The weather is cold, the nights are getting darker, and every evening you're driving home in the rain, dreaming of hot food waiting for you when you return.
Well now your dreams can come true, because we're going to teach you a little about the cooking style of nabe! 'Nabe' in Japanese translates to 'pot', and that's just what nabe cooking style is; cooking things in a pot! The pot is placed in the centre of the table, on top of a portable gas stove, and all guests are invited to help themselves from the communal pot.
There is no one 'nabe' recipe, as the word just refers to the style of cuisine, but there are popular recipes. Generally the things they have in common are that they start with a soup base, usually made of dashi, which you can then add thinly sliced meat, veggies, tofu and sometimes even noodles and rice to.
With the pot being consistently hot on the portable stove, you can eat all the veggies and meat, then top the soup up with fresh veggies and meat, cook it again and enjoy the nabe some more!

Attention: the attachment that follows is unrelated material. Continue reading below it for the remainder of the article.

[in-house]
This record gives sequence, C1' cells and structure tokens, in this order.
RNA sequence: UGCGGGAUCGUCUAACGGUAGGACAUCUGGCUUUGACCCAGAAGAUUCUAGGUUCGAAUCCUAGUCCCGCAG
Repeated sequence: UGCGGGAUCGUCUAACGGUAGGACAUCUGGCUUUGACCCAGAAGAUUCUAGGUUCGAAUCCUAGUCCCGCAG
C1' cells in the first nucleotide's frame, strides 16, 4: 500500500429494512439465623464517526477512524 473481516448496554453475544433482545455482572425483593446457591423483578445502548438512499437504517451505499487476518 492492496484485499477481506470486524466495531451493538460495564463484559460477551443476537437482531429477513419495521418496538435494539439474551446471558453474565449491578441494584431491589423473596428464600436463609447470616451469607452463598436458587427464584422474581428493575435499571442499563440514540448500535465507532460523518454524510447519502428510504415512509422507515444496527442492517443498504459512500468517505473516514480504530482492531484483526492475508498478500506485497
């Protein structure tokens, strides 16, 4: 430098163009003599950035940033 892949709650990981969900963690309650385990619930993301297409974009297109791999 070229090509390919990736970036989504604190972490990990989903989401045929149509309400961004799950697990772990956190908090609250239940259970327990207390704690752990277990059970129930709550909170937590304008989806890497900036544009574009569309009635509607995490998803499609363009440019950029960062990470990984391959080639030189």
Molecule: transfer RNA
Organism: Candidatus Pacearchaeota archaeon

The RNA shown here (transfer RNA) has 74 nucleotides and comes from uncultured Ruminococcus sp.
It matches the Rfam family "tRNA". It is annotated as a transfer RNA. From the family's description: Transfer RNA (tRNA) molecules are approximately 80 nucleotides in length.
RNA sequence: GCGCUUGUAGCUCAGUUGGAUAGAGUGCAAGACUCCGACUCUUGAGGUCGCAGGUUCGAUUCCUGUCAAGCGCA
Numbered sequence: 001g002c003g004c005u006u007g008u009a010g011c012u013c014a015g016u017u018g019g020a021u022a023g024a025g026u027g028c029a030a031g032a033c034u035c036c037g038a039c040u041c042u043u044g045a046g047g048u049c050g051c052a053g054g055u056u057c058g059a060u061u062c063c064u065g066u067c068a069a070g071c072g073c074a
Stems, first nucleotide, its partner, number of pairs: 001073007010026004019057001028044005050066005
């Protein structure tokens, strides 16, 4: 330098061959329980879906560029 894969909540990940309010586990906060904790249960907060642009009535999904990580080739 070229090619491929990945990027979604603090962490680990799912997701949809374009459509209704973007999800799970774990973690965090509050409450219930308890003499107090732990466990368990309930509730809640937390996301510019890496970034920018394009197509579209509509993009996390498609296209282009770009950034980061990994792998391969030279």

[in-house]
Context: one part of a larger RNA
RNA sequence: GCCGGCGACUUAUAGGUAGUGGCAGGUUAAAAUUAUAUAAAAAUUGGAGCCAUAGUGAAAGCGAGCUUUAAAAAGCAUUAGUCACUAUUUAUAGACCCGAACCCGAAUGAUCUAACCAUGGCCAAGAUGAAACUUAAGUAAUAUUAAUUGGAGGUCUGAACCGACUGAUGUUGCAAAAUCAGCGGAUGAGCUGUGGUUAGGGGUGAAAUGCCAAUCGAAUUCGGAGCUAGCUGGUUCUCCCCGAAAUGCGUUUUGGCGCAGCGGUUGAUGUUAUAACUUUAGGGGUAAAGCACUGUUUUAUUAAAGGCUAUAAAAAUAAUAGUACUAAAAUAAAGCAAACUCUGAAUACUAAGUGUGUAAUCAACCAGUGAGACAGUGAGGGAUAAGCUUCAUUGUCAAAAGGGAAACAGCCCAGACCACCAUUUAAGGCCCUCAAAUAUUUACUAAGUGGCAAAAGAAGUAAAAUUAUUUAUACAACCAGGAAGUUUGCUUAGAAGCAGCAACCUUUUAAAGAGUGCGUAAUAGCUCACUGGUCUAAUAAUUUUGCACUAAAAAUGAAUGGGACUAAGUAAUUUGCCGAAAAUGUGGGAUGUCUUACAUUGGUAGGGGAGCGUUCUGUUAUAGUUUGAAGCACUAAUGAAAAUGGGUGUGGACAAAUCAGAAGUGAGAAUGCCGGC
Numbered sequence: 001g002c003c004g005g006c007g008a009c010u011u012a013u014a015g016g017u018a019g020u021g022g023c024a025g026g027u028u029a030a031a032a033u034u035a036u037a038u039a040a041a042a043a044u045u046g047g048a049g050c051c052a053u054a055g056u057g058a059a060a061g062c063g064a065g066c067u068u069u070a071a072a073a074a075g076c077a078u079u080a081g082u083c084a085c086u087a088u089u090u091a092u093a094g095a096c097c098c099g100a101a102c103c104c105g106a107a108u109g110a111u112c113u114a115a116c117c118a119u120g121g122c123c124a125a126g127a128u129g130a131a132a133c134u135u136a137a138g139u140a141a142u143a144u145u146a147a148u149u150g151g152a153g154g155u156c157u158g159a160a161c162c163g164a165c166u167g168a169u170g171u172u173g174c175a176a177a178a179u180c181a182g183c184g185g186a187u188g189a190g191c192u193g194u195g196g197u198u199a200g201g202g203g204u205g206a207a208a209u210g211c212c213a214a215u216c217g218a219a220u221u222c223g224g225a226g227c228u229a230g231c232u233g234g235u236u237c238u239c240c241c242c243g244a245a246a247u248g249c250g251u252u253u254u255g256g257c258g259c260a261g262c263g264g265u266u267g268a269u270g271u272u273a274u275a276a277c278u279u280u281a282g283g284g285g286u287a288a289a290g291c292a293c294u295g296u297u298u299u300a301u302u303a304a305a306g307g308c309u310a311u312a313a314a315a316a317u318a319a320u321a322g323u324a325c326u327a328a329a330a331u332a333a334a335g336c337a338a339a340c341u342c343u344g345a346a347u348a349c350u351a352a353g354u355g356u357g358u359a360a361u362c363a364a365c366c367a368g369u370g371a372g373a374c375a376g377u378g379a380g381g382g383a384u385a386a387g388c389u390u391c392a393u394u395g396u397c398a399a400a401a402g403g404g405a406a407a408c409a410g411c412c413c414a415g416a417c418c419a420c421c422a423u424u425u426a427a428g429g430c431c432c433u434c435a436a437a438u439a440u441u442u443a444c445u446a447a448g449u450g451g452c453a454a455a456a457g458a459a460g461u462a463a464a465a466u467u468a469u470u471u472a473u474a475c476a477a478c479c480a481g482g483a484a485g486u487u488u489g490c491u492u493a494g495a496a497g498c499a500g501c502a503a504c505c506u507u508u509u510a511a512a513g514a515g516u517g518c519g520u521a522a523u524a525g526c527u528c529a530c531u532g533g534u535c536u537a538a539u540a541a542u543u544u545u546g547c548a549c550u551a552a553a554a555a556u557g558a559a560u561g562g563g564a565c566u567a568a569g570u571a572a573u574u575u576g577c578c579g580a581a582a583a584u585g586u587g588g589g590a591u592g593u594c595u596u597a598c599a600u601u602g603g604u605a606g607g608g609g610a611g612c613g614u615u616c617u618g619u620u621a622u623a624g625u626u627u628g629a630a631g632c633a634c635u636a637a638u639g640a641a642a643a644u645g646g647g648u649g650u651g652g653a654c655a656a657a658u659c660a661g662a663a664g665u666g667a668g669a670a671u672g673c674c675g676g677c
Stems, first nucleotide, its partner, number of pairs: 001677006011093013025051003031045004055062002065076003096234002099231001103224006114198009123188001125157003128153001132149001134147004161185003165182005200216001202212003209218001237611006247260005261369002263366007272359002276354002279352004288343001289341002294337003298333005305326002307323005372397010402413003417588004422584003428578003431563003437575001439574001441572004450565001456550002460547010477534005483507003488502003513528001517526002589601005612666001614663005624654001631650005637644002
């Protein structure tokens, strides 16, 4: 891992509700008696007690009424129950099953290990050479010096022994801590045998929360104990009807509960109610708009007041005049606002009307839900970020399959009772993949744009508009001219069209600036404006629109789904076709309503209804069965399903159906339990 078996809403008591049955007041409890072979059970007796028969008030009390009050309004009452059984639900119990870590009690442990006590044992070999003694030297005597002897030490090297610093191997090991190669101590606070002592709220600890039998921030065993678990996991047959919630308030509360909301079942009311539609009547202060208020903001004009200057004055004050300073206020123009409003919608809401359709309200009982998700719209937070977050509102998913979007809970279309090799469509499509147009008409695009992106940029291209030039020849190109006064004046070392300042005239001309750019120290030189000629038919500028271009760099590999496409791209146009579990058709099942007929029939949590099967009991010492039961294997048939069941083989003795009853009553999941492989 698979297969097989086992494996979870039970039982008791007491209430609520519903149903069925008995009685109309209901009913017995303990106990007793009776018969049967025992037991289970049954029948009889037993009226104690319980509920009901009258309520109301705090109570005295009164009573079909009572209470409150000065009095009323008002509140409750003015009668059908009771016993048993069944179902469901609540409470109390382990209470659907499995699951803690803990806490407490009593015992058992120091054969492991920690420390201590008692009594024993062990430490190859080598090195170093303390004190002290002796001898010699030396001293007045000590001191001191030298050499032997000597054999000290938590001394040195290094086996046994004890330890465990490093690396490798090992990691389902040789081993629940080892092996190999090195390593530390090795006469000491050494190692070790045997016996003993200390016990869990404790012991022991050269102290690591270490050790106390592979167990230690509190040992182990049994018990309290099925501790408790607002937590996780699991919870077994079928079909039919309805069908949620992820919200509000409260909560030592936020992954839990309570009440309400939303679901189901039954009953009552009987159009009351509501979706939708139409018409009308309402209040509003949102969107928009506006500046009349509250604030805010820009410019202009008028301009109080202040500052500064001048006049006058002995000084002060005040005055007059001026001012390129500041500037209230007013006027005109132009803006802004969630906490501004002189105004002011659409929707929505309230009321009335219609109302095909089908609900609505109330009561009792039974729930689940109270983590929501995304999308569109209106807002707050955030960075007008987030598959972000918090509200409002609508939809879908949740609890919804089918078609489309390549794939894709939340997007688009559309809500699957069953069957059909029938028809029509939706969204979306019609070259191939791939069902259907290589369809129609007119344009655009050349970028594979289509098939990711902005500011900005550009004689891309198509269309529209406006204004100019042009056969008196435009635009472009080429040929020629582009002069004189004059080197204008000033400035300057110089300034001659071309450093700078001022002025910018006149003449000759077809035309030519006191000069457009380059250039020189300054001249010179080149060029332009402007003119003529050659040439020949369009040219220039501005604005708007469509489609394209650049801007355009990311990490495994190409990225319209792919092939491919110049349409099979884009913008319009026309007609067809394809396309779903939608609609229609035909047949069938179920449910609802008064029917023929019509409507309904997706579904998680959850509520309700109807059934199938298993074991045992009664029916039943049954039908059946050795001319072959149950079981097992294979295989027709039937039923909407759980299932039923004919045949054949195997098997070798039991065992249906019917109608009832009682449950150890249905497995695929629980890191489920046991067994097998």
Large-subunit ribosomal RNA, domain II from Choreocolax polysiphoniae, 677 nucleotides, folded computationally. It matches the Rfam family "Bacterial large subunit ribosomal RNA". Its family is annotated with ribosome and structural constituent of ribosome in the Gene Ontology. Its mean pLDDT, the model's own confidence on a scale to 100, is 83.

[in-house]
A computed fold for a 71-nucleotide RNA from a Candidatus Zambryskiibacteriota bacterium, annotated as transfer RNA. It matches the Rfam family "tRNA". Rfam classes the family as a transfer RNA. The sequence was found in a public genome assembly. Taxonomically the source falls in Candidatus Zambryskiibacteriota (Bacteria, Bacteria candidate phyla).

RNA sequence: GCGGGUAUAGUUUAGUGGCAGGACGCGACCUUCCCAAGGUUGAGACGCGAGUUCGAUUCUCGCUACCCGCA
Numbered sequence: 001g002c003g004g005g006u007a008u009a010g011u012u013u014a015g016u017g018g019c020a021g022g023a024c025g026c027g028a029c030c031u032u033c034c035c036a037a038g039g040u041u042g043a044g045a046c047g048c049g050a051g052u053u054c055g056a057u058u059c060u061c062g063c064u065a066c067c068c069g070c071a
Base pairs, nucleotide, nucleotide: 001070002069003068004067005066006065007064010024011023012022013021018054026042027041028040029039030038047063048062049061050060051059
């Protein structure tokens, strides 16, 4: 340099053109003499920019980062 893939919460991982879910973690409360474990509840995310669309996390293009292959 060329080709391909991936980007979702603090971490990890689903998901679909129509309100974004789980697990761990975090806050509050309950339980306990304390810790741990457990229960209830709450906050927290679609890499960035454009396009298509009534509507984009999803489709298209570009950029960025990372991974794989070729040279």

A basic nabe starts with dashi, soy sauce and miso, but those made with curry are great too! Feel free to experiment with all sorts of ingredients to make your own nabe.Nabe made from whatever you have in the cupboards is called Yosenabe!
Here's a basic nabe recipe though if you're not feeling too creative:
First create your sauce base by combining the sake, mirin, sugar and soy sauce in a sauce pan.
Now cut all the veggies and tofu into bitesize pieces, you can cut them decoratively if you like.
Now fry off the beef in a little oil. When it's starting to cook, pour a little of the sauce on it to flavour it.
Now place all your ingredients in your nabe pot on the portable stove. Place them attractively - this is supposed to be a centrepiece after all!
Pour on the rest of the sauce and thin it with the dashi stock. Bring the pot to a simmer and wait until everything is cooked through.
Serve your sukiyaki with udon. You can even cook the udon in the sukiyaki broth!